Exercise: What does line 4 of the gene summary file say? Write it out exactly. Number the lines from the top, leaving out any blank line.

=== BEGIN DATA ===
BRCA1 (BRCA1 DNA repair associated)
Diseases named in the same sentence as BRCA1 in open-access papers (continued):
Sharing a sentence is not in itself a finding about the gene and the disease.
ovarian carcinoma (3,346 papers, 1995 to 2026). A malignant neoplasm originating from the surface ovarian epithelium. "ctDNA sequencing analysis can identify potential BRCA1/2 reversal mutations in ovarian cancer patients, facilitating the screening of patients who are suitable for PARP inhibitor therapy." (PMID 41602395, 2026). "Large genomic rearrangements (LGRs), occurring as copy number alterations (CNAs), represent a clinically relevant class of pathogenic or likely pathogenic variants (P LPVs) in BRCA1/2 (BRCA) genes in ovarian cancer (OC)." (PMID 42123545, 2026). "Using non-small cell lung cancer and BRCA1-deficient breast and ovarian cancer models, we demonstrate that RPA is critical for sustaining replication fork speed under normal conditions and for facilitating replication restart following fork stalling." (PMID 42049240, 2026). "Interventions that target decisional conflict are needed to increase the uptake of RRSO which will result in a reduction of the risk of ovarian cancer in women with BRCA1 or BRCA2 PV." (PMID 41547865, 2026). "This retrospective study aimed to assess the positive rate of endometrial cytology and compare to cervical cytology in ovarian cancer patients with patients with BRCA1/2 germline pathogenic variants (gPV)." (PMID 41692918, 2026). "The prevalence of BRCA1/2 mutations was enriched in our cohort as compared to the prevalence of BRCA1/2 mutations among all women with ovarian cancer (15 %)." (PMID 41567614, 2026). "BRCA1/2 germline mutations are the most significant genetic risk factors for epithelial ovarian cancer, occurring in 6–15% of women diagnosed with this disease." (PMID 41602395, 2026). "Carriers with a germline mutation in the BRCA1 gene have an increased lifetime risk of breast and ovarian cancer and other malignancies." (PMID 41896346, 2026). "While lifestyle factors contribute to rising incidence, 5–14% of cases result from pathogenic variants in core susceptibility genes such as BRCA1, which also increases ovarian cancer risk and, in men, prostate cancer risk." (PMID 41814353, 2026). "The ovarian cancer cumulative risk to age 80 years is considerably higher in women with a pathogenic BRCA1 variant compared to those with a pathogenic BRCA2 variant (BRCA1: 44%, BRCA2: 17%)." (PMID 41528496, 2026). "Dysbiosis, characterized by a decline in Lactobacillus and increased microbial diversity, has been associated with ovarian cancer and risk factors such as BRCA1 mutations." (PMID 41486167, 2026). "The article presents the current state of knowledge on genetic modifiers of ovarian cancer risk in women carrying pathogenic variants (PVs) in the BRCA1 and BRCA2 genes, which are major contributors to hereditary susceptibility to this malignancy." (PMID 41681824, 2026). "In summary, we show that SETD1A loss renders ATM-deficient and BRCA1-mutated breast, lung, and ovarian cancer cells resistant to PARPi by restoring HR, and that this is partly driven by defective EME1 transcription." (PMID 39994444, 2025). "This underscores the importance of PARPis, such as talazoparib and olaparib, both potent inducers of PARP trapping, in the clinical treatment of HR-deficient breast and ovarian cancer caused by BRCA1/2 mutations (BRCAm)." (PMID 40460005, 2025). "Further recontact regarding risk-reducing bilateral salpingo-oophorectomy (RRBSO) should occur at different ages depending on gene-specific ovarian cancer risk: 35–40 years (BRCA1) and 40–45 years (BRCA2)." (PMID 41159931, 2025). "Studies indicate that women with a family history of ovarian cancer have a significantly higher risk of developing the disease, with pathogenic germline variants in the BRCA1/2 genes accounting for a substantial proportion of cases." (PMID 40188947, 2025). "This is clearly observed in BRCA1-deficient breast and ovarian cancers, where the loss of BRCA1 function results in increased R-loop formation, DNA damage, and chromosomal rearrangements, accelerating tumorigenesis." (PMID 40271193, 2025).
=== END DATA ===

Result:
ovarian carcinoma (3,346 papers, 1995 to 2026). A malignant neoplasm originating from the surface ovarian epithelium. "ctDNA sequencing analysis can identify potential BRCA1/2 reversal mutations in ovarian cancer patients, facilitating the screening of patients who are suitable for PARP inhibitor therapy." (PMID 41602395, 2026). "Large genomic rearrangements (LGRs), occurring as copy number alterations (CNAs), represent a clinically relevant class of pathogenic or likely pathogenic variants (P LPVs) in BRCA1/2 (BRCA) genes in ovarian cancer (OC)." (PMID 42123545, 2026). "Using non-small cell lung cancer and BRCA1-deficient breast and ovarian cancer models, we demonstrate that RPA is critical for sustaining replication fork speed under normal conditions and for facilitating replication restart following fork stalling." (PMID 42049240, 2026). "Interventions that target decisional conflict are needed to increase the uptake of RRSO which will result in a reduction of the risk of ovarian cancer in women with BRCA1 or BRCA2 PV." (PMID 41547865, 2026). "This retrospective study aimed to assess the positive rate of endometrial cytology and compare to cervical cytology in ovarian cancer patients with patients with BRCA1/2 germline pathogenic variants (gPV)." (PMID 41692918, 2026). "The prevalence of BRCA1/2 mutations was enriched in our cohort as compared to the prevalence of BRCA1/2 mutations among all women with ovarian cancer (15 %)." (PMID 41567614, 2026). "BRCA1/2 germline mutations are the most significant genetic risk factors for epithelial ovarian cancer, occurring in 6–15% of women diagnosed with this disease." (PMID 41602395, 2026). "Carriers with a germline mutation in the BRCA1 gene have an increased lifetime risk of breast and ovarian cancer and other malignancies." (PMID 41896346, 2026). "While lifestyle factors contribute to rising incidence, 5–14% of cases result from pathogenic variants in core susceptibility genes such as BRCA1, which also increases ovarian cancer risk and, in men, prostate cancer risk." (PMID 41814353, 2026). "The ovarian cancer cumulative risk to age 80 years is considerably higher in women with a pathogenic BRCA1 variant compared to those with a pathogenic BRCA2 variant (BRCA1: 44%, BRCA2: 17%)." (PMID 41528496, 2026). "Dysbiosis, characterized by a decline in Lactobacillus and increased microbial diversity, has been associated with ovarian cancer and risk factors such as BRCA1 mutations." (PMID 41486167, 2026). "The article presents the current state of knowledge on genetic modifiers of ovarian cancer risk in women carrying pathogenic variants (PVs) in the BRCA1 and BRCA2 genes, which are major contributors to hereditary susceptibility to this malignancy." (PMID 41681824, 2026). "In summary, we show that SETD1A loss renders ATM-deficient and BRCA1-mutated breast, lung, and ovarian cancer cells resistant to PARPi by restoring HR, and that this is partly driven by defective EME1 transcription." (PMID 39994444, 2025). "This underscores the importance of PARPis, such as talazoparib and olaparib, both potent inducers of PARP trapping, in the clinical treatment of HR-deficient breast and ovarian cancer caused by BRCA1/2 mutations (BRCAm)." (PMID 40460005, 2025). "Further recontact regarding risk-reducing bilateral salpingo-oophorectomy (RRBSO) should occur at different ages depending on gene-specific ovarian cancer risk: 35–40 years (BRCA1) and 40–45 years (BRCA2)." (PMID 41159931, 2025). "Studies indicate that women with a family history of ovarian cancer have a significantly higher risk of developing the disease, with pathogenic germline variants in the BRCA1/2 genes accounting for a substantial proportion of cases." (PMID 40188947, 2025). "This is clearly observed in BRCA1-deficient breast and ovarian cancers, where the loss of BRCA1 function results in increased R-loop formation, DNA damage, and chromosomal rearrangements, accelerating tumorigenesis." (PMID 40271193, 2025).